Awaiting Rain in the Early Evening

Yesterday while stopped for a red light I glanced up at the sky. The setting sun shone from behind passing clouds. Spokes of sun framed the largest cloud, like a Russian icon. The stoplight changed and I drove on, only to pull off the road moments later. Bumping down an unpaved sidestreet, I chased clouds the color of pewter and tarnished silver.

The trees cleared and I stopped the car. For long moments I watched. The distant sky still a deep blue. In the foreground, a series of pale puffs formed a stately procession, emerging from the trees, marching across the horizon as majestically as elephants, and disappearing behind the skeletons of houses-to-come.

In the middle distance, two clouds linked arms and embraced. In each, a small opening through which poured burnished bronze, ruddy with the day’s last glow . As they pulled apart, the small opening elongated, narrowed, and, finally, became two.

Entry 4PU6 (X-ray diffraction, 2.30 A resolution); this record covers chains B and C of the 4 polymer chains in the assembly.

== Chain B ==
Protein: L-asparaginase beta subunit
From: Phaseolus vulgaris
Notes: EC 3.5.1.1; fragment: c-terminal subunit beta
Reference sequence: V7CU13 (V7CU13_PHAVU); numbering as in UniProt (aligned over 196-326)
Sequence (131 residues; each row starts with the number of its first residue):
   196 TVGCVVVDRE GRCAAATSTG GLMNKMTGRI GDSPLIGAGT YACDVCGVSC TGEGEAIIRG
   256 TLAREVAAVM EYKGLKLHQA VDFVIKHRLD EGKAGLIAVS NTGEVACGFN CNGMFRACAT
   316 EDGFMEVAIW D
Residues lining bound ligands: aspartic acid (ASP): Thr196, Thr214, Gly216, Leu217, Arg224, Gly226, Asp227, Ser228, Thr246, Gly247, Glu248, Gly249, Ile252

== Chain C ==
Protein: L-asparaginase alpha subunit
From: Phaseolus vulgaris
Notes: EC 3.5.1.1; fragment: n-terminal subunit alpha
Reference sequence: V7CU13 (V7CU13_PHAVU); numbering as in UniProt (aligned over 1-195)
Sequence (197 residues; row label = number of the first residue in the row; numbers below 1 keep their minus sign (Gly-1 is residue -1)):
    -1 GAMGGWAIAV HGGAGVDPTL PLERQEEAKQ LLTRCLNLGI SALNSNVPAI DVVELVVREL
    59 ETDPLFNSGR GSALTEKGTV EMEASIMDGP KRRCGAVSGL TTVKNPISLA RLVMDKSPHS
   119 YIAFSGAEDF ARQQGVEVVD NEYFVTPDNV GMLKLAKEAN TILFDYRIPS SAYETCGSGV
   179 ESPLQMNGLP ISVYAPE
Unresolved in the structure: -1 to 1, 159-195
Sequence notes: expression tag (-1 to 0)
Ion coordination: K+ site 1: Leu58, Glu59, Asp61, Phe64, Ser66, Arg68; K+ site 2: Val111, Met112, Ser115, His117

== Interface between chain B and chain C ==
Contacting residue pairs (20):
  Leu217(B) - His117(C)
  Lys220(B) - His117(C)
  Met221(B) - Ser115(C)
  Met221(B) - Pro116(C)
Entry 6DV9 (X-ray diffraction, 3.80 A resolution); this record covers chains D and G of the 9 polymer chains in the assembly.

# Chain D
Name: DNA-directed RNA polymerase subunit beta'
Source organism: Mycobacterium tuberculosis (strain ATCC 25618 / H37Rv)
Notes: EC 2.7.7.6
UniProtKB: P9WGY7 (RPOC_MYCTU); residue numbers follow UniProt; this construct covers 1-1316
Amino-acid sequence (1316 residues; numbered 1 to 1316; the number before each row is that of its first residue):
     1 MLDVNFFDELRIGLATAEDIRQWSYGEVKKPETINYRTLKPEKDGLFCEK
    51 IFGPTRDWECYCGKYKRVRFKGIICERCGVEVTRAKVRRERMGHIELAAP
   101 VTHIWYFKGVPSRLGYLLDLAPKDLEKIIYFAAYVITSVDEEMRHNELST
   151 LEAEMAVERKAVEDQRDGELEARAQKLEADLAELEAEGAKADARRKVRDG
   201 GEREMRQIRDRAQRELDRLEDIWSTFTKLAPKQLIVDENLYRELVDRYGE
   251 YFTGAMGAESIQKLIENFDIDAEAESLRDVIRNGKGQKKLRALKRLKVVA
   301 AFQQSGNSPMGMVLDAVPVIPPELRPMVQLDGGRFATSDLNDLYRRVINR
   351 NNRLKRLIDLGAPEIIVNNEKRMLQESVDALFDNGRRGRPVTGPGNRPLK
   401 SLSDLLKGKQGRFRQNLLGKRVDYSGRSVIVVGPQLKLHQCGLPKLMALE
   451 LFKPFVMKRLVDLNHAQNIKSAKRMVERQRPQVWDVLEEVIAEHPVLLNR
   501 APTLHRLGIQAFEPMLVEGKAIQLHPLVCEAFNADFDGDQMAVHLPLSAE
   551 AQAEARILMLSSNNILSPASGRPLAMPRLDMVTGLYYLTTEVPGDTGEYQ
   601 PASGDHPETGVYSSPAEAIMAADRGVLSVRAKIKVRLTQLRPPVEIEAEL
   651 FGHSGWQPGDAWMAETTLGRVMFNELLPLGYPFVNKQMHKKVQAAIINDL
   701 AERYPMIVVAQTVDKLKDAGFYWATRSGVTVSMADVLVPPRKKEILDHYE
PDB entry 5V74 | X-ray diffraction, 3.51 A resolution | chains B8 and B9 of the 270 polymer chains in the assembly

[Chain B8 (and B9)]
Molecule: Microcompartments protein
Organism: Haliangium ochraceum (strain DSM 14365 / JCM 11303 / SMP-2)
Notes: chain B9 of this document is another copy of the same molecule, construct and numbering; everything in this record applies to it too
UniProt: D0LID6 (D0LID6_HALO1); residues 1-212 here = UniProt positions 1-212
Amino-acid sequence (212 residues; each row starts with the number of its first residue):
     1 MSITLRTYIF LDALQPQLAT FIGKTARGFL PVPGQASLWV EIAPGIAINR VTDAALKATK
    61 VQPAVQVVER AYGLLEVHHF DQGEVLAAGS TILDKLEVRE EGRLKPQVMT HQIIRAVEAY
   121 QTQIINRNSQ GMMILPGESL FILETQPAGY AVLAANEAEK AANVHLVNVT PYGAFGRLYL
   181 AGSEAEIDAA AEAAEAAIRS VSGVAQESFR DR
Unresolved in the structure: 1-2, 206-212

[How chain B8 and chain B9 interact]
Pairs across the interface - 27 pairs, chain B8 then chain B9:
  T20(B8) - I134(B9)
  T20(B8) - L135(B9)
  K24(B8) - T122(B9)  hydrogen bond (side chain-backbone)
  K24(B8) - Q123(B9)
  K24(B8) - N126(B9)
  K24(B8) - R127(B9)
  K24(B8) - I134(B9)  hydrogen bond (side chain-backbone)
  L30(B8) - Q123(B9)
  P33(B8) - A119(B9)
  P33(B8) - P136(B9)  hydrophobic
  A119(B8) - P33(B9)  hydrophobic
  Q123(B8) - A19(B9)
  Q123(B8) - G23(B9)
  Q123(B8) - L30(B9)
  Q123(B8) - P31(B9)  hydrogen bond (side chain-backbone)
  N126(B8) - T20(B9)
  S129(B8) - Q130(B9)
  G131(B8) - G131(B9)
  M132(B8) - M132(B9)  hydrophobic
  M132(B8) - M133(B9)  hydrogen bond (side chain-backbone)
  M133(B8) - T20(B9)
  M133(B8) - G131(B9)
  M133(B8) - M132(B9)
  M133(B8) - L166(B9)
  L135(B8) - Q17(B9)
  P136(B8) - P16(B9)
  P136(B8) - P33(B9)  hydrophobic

Flowers in My Kitchen

This week, finally back from Fotofest, I bought myself some tulips. They are the color of a child’s cheek, flushed from play, and as delicate as the breath on your neck from a child asleep on your shoulder.

I put them in a handpainted vase striped green and white, the green the color of tulip stems. They arc gracefully over the countertop and the basket of apples sitting near by.

The basket is woven bamboo; the apples are green. Amid the apples is one large grapefruit.

If I were to cut it open, its flesh would be the color of a child’s lips, just before it reaches the age of walking.

Bright, with Rain and Cold by Morning

Today driving home from dropping off son the elder at school, I passed a house with a fresh coat of white paint. Adorning the rail of the porch was a row of white pots, each with a bright red geranium.

Later, on the way to Starbucks, I passed a house with purple shades, the color of the stripe on Senatorial togas.